Any Idea of how to develop 60 year old minox film?

Discussion in 'Minox' started by minox_london, May 4, 2011.

  1. Has anyone an idea how I should develop vintage Minox black and white films? Shall I use a special developer? or increase developing time? Any idea of how to develop vintage Minox film?
    I recently came across, several (4x) fully exposed but never developed brass cassettes marked DIN17/10.
    I know myself sometimes I leave exposed minox cassettes for some time (or even forget them completely) so it would be fun, to develop these ancient films. If I see something fuzzy and some shapes I would be delighted already. Any tips and ideas? Thank you already
     
  2. These films will inevitably have deteriorated, but it may be possible to get some kind of an image. The problem is that base fog will be higher and image density will be lower. Of the developers you could get easily, probably Afga Rodinal would be best, since it gives a low base fog level. As a starting point, try a dilution of 1+50 or even 1+100, find the time for Ilford Pan F and give 30% more. Quality is sure to be far from perfect but something may come out. If you do not have a developing reel for Minox film (which I think is 16 mm), you can develop the films in the dark in a dish of developer at least 3 cm deep by the see-saw method, where you hold each end of the film in either hand and raise one end while lowering the other in alternation, keeping the loop of film under the developer. This method counts as continuous agitation from the point of view of developing time and will give more contrast than intermittent agitation, which is not what you really want, but as I say it will work if you have no tank and reel or if the film feels too brittle to put on a reel. Good luck!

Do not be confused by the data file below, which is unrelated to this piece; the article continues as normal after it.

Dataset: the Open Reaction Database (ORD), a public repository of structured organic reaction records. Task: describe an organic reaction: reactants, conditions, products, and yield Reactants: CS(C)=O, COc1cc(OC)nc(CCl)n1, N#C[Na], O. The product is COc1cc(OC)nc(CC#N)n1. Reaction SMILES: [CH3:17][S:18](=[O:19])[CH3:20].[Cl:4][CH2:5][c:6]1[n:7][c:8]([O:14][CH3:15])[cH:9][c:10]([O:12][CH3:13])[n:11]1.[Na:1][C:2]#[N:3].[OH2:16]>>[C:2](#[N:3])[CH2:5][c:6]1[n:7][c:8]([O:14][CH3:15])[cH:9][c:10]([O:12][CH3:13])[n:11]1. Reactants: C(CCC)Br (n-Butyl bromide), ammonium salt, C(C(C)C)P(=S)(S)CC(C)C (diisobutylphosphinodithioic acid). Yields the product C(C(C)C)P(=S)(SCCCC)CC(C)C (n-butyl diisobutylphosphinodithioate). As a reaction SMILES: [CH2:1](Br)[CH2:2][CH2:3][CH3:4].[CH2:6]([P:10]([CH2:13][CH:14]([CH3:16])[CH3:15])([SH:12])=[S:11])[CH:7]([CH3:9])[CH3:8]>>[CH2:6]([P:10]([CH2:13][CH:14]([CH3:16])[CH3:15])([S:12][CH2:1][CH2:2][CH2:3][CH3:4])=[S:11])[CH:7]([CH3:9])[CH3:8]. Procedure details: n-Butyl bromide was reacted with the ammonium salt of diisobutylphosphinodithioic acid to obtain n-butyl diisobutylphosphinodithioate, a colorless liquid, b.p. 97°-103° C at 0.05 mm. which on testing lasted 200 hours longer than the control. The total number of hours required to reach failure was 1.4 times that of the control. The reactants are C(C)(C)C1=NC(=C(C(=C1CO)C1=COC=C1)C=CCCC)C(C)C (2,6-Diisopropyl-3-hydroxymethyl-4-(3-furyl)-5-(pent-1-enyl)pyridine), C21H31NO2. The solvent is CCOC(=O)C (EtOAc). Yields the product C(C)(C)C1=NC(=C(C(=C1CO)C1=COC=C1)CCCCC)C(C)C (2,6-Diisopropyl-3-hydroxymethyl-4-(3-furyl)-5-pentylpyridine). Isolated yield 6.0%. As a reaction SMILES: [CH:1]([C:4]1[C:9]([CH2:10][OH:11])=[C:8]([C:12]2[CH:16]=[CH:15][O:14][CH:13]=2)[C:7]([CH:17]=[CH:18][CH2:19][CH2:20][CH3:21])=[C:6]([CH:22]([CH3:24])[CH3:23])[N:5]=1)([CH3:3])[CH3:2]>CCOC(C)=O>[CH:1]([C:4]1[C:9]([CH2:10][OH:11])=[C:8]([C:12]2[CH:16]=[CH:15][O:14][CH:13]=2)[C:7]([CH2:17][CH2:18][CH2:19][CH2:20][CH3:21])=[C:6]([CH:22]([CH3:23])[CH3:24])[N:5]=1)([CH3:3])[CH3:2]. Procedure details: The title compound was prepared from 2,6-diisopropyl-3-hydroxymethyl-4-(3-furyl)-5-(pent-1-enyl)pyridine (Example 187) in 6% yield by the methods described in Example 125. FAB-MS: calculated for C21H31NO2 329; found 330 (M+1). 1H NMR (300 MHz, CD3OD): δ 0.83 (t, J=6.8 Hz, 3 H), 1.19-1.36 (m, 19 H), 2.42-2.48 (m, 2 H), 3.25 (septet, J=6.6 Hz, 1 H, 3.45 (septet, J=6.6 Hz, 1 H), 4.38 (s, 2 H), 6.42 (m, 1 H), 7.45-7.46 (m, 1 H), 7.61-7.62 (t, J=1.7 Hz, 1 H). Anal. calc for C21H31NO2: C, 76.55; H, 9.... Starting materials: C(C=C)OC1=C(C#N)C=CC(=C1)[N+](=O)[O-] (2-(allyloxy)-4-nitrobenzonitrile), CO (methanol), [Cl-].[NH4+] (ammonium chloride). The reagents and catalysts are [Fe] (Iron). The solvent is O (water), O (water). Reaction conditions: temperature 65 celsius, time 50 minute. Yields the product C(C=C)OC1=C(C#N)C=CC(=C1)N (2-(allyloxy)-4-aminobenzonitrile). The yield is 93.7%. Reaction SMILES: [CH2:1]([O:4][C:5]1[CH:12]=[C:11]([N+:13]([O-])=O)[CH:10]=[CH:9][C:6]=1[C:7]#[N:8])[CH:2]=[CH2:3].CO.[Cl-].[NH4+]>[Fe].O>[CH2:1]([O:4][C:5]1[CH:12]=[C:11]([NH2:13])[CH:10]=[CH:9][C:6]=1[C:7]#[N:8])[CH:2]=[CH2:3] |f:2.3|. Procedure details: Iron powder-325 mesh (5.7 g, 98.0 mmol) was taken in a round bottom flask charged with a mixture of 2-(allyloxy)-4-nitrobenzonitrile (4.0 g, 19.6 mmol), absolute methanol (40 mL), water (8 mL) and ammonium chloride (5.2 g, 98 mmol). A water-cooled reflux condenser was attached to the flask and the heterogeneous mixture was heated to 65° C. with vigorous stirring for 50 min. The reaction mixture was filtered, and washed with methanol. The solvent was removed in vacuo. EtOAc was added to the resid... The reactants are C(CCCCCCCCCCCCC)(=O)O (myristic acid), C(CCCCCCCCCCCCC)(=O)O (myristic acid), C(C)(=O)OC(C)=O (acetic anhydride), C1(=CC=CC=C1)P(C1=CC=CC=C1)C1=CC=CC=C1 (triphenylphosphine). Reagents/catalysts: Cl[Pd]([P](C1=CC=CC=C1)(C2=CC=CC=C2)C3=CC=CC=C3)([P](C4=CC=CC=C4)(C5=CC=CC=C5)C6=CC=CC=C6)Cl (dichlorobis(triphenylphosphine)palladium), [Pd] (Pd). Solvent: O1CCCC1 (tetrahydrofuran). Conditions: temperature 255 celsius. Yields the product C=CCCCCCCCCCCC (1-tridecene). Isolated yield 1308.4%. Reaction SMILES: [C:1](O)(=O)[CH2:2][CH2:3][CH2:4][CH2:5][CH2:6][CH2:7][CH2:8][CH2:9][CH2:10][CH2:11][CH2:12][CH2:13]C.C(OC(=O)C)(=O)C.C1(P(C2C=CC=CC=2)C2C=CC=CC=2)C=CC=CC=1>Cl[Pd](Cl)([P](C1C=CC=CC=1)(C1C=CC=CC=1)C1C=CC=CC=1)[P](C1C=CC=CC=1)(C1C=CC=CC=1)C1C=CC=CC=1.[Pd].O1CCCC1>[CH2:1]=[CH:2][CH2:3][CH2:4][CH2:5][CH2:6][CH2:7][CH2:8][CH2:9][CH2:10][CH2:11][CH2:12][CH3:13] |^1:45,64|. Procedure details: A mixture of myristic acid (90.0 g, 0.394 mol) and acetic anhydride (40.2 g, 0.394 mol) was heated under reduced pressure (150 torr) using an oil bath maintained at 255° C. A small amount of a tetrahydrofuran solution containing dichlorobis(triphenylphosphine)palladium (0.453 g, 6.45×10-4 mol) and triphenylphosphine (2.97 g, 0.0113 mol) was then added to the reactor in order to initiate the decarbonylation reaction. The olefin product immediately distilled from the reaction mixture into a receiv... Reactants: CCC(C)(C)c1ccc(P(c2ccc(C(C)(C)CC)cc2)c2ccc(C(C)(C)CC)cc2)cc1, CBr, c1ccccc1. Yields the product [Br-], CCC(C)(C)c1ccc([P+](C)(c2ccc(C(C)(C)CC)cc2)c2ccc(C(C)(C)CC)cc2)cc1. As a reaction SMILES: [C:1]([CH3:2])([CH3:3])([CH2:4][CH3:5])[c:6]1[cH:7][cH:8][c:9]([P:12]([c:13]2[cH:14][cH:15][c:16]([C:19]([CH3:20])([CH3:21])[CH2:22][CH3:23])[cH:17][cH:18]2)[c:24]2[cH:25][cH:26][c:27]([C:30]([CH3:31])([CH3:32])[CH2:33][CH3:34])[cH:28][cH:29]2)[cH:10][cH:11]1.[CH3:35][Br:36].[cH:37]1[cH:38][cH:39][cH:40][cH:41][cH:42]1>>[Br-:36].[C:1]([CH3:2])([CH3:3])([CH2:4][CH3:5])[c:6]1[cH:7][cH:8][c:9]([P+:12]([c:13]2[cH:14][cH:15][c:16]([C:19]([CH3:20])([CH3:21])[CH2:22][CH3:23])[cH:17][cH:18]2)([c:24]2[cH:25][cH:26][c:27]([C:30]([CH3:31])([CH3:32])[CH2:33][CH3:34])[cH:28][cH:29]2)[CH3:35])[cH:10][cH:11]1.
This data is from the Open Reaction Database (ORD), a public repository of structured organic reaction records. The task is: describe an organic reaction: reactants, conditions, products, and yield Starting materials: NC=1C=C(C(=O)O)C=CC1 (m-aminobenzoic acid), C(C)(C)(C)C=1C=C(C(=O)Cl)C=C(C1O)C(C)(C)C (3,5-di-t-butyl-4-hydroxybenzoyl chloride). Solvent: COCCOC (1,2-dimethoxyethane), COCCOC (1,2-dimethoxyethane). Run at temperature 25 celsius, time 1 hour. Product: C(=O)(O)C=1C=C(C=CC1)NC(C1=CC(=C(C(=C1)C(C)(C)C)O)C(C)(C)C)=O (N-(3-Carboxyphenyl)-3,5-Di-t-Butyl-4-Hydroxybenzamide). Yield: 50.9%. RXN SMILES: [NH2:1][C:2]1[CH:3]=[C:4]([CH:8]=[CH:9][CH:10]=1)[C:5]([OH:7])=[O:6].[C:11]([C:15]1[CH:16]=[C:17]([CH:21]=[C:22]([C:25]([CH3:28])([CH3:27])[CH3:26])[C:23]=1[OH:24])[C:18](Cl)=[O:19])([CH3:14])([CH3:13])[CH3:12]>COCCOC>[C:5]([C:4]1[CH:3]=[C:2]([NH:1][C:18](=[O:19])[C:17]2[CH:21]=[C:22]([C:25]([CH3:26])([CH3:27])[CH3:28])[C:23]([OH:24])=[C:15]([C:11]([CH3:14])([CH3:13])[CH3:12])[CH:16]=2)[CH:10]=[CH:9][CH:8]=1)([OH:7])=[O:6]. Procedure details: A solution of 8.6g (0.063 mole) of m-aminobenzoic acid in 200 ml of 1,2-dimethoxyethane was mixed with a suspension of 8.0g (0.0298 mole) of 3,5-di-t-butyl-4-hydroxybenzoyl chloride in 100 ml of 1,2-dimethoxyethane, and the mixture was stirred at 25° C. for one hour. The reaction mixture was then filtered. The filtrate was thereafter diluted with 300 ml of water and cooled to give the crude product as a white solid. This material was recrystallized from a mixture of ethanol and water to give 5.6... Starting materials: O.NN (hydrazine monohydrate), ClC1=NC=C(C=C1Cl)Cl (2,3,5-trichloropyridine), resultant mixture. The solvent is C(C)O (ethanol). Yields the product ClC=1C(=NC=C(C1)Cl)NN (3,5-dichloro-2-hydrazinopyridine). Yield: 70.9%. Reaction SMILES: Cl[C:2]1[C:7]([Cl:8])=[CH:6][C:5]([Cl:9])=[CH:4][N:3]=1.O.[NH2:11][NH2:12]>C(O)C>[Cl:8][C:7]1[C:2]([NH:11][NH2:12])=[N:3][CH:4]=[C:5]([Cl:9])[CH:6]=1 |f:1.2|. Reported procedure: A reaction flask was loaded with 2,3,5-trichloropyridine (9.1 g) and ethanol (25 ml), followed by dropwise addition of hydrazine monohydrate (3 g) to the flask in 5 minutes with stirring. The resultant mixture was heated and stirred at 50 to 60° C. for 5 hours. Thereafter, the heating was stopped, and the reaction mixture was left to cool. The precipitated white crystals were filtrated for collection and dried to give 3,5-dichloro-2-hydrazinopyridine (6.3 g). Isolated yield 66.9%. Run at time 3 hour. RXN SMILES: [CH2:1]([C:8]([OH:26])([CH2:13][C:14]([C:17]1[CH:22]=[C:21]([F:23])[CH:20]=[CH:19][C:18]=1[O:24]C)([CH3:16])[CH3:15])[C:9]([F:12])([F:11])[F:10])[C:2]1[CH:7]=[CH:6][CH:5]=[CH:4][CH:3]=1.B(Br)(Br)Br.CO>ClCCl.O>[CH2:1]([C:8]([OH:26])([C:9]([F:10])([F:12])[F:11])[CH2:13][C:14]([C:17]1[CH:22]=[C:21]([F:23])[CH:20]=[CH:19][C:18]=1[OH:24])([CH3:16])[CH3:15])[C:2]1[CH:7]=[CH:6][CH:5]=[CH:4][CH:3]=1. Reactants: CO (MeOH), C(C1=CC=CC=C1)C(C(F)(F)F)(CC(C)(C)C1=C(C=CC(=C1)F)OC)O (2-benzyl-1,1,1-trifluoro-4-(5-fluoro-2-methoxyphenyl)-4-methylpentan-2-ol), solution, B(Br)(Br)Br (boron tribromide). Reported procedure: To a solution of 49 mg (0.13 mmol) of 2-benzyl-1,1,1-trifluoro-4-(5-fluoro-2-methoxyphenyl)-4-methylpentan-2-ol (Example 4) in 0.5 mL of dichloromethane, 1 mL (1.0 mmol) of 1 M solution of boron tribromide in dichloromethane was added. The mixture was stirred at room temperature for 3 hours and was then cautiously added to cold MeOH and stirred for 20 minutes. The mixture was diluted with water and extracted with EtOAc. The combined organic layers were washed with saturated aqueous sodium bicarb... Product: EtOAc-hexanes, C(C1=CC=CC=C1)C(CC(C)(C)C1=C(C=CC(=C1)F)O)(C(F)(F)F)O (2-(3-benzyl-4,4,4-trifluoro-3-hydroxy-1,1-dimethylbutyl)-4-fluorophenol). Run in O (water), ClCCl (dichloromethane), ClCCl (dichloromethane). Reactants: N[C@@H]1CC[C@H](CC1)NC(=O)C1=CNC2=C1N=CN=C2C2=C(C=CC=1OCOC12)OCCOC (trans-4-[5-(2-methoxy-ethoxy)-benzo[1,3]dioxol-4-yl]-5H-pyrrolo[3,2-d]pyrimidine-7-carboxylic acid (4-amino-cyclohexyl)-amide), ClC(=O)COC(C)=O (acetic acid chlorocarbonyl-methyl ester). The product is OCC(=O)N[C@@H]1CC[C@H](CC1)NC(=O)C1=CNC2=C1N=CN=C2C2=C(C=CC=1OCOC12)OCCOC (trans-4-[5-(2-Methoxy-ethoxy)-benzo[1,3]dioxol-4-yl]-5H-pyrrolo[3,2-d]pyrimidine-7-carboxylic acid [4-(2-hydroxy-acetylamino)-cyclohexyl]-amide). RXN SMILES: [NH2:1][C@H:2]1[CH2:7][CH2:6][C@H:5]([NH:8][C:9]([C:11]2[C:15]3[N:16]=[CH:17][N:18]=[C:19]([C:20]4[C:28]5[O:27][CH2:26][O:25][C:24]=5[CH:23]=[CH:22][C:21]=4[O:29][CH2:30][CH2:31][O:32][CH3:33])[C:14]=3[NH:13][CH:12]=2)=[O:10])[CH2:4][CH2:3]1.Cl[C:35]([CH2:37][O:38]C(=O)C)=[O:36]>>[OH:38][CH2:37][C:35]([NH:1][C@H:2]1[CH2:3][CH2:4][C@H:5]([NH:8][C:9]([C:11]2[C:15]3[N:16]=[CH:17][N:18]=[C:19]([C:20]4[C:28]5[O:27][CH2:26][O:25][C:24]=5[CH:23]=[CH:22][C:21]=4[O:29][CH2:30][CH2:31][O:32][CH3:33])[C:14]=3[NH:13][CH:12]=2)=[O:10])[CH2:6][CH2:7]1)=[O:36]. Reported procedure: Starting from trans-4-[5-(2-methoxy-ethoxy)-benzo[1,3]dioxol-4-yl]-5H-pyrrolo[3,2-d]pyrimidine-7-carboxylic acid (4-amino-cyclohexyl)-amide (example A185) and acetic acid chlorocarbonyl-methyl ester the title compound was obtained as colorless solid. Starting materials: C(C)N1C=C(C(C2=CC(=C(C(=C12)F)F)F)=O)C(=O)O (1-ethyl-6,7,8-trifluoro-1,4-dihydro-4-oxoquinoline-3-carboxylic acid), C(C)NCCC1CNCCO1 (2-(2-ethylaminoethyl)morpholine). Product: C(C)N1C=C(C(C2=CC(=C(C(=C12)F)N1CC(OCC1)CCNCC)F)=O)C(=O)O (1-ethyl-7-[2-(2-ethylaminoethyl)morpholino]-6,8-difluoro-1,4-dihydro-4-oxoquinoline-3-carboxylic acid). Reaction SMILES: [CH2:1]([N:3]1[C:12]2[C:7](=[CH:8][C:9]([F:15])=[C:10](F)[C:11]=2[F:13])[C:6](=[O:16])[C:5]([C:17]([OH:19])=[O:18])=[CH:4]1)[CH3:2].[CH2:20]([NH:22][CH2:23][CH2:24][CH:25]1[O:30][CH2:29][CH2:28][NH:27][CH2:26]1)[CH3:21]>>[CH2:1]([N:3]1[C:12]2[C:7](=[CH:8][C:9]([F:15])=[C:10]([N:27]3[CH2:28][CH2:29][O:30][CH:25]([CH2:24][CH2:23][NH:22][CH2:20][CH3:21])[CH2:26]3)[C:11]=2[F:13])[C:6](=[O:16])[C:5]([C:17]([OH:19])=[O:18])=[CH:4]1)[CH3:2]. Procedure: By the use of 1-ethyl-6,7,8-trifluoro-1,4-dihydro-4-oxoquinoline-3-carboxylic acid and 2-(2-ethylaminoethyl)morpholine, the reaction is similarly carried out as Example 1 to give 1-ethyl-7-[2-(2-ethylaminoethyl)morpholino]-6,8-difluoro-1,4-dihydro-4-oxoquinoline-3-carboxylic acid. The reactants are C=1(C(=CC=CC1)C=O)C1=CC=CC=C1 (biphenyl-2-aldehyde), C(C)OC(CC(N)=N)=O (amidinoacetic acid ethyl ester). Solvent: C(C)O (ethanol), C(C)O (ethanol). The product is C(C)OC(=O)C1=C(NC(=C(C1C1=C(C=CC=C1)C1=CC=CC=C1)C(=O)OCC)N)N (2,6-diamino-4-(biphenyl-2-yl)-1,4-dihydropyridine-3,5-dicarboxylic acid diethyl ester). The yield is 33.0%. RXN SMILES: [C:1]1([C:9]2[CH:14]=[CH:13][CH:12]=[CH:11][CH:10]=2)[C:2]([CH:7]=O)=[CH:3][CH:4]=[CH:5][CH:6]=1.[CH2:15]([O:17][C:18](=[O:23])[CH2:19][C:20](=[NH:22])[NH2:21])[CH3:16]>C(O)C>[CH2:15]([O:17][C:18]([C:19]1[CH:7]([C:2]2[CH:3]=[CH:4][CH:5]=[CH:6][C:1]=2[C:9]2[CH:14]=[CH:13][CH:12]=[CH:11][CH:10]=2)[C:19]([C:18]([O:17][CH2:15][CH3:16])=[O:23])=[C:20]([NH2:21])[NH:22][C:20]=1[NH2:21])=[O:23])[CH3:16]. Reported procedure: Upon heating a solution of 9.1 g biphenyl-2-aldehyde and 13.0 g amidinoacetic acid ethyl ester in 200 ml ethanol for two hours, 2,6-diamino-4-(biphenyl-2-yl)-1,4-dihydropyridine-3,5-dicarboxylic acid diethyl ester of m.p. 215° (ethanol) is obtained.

3. Thank you David, I will buy some Rodinal this week and experiment on the weekend. Already looking forward to it. Your dish idea is good too as my development tank can not hold films with more than 36 exposures (the film in these cassettes have 50 exposures). I will let you know if it has worked
     
  4. Recently I developed a customer's 8x11 film from early 1960's. Film was in metal tin (sic) loose.
    I thought something was fishy when I tried to thread into a specially adapted durst reel and it went on for ever - just got it all on the reel. Used Ilford ilfosol for 6 minutes, fixed for double the time, and washed. Came out beautifully. Film was VERY thin, so take extreme care when taking it out of the reel...
     

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